The National Institute for Health and Clinical Excellence is leaning towards a ‘no’ for the use of GlaxoSmithKline’s oncology drug Hycamtin in patients with recurrent cervical cancer on the National Health Service.

The medicines cost watchdog for England and Wales has published appraisal documents rejecting the drug’s use in combination with cisplatin because it claims the regimen fails to provide an effective use of NHS resources in this setting.

There is currently no standard treatment for women with recurrent and stage IVB cervical cancer, simply because, according to clinical specialists, no single therapy regimen has been proven to induce clinically significant gains in response rates or overall survival.

But experts agree that combination therapies are generally more effective than single agents, and so in current clinical practice patients might be given Hycamtin (topotecan) plus cisplatin, cisplatin alone, or paclitaxel plus either carboplatin or cisplatin.

While reviewing all the evidence the Committee considered the clinical effectiveness of Hycamtin plus cisplatin compared with cisplatin alone, and concluded that data submitted by the manufacturer showed that the combination was indeed more effective.

'Considerable uncertainty'
However, it noted that while an indirect comparison of Hycamtin plus cisplatin with paclitaxel plus cisplatin seemed to suggest that the former regimen was more effective, the results were not statistically significant. And after considering all the evidence, the Committee concluded that there was “considerable uncertainty” about the differences in effectiveness between combination chemotherapy regimens.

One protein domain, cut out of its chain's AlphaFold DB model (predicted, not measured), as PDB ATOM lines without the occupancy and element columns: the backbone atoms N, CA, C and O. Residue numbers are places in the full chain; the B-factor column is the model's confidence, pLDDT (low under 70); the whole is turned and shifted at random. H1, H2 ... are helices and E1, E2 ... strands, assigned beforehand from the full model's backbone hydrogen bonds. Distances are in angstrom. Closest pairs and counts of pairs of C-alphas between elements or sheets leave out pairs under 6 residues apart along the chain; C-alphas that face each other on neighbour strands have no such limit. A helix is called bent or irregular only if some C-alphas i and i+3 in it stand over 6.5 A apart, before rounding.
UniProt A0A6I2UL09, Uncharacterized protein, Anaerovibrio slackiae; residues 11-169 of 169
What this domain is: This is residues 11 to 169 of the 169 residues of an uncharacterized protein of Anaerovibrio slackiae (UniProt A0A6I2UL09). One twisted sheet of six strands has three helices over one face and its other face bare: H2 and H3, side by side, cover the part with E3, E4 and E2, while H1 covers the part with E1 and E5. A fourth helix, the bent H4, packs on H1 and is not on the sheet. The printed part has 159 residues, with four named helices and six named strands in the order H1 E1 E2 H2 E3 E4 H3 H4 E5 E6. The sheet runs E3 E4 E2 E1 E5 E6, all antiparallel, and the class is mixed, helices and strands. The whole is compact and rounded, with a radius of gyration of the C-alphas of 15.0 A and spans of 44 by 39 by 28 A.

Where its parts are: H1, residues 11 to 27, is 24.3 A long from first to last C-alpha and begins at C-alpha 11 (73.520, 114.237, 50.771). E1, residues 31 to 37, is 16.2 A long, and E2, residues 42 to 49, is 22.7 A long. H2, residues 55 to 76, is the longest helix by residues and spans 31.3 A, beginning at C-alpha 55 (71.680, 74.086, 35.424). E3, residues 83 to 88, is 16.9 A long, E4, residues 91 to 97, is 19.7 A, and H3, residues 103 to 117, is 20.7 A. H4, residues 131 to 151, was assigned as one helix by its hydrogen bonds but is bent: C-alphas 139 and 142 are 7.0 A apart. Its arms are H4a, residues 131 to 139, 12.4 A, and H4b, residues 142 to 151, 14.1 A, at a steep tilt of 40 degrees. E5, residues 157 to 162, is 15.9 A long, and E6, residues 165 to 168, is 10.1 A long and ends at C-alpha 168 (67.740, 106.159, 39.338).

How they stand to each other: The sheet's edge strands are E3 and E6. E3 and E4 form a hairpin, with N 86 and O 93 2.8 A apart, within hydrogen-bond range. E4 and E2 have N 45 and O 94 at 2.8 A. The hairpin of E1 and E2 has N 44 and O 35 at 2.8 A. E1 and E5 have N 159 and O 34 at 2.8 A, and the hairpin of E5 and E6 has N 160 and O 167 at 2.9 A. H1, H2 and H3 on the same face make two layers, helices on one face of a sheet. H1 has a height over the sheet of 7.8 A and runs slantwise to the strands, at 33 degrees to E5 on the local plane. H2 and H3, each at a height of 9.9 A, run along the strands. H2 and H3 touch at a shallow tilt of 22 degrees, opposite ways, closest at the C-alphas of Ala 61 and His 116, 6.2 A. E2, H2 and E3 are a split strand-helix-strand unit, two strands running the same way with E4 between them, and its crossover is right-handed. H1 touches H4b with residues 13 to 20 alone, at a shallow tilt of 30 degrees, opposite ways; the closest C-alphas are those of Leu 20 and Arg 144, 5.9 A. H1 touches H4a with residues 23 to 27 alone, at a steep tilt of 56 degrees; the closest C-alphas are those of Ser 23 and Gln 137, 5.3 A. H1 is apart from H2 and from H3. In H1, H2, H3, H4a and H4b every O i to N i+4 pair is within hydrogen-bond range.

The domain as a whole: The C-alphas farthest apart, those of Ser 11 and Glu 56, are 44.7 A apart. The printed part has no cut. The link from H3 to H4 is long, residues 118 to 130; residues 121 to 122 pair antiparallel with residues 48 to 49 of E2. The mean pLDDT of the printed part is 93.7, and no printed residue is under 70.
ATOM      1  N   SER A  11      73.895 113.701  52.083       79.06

Furthermore, looking at the drug’s safety profile, the Committee recognised that women receiving Hycamtin/cisplatin may have experience side effects compared with those receiving cisplatin alone. In particular, clinicians highlighted that neutropenia and febrile neutropenia, which may lead to hospital admission, may be a more frequent occurrence than with other regimens, although still manageable.

In terms of cost, its own review of all the data submitted by GSK found an ICER (incremental cost-effectiveness ratio) for Hycamtin/cisplatin compared with cisplatin alone of £59,000 per QALY (quality adjusted life year) gained, and for the combo compared with paclitaxel/cisplatin £117,000 per QALY gained, which is well over NICE’s acceptable cost threshold.

A second appraisal committee hearing is scheduled for July 23, after which the Institute will publish a Final Appraisal Determination.